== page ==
It was a long night. Lu came down with the stomach bug that's been going around. Thankfully she is resting comfortably now, alongside her dad who stayed up most of the night with her. One of the hardest things I've had to do as a parent is to watch my child struggle with discomfort or pain.
I've felt uncomfortable and unsettled a lot these days. As a Boston resident, we have to enter into a lottery system to determine which school Lu is assigned to for kindergarten. I've watched many friends receive a coveted slot in a good school, or a reputably mediocre placing that ended up happily surprising them. However, I've seen many other families leave the city in droves or go the private school route. After an amazing preschool experience, we will move before accepting a spot we are uncomfortable with. Last year, we opted for another year of paid preschool rather than take a spot that would be a 45 minute bus ride across town at a school rated 3 of 10 on Great Schools where the parents are asked to supply the toilet paper.
Regrettably, this random system also affects where we will live. Boston has become our home over the last 12 years. Most of our good friends live here, and I feel shaken at the thought of selling our condo and moving to a town with better schools. And which one, where to start?! It has been so hard for me not to have a 5 or 10 year plan, let alone a 1 year plan. I'm trying to embrace this unknown future as a new opportunity to create the life my family and I envision.
We mark the passage of time with these arbitrary measurements: seconds, minutes, hours, days, weeks, and years. Amid the current upheaval of my daily existence, I've tried to focus less on the passage of time and more on the moments. Holding my daughter close while she finally naps after a long night of sleeplessness. Smiling to see that I've received a message from a friend. Creating content to share with my family and friends, finally releasing the torrent of words that I didn't realize I'd been stifling by not writing.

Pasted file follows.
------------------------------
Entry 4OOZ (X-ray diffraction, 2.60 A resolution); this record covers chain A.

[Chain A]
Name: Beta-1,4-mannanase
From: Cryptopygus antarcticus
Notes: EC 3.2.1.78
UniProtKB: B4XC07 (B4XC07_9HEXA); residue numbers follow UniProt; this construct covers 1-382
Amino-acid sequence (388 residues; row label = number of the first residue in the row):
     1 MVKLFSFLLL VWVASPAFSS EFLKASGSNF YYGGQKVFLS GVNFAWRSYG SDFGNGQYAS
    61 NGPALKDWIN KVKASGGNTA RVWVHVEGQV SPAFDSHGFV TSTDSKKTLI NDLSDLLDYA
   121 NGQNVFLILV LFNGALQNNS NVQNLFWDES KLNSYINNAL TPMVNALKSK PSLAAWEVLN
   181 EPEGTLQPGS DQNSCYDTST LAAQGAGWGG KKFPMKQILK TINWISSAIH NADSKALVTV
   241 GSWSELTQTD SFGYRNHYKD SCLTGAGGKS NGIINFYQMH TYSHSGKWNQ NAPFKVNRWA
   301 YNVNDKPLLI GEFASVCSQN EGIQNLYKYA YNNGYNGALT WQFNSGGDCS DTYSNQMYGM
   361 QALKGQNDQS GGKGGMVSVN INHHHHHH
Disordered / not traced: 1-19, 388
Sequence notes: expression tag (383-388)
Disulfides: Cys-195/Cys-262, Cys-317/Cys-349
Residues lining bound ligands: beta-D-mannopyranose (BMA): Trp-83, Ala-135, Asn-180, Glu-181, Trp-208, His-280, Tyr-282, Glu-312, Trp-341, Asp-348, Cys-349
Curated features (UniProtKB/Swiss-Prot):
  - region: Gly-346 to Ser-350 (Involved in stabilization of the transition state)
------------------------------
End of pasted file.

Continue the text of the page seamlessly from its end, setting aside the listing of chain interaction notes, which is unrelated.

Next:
Most importantly, focusing on the moments helps me to be the person I strive to teach my daughter to be. I can have a bit of a temper and impatient personality, probably inherited from my mom and her Irish roots. I know you're readings this, so thanks, mom! Fortunately, this is balanced by my dad's stoic English stock. My dad taught me to be patient and kind. I remember he admonished me as an adult for not stopping to greet some workers outside my building. Never forgo an opportunity to be nice to someone, he said. My dad proudly displays posters around his house with adages like "lost time is never found again" and "do unto others as you would have them do unto you." My advice to myself is displayed on my fridge in magnet form: "Be kind. No exceptions. -Secret Agent L." I may not know where we'll live or where my daughter will go to school next year, and that is a scary thought to me. But if I can enter into this journey showing grace and compassion to everyone I encounter, I will be better off for it.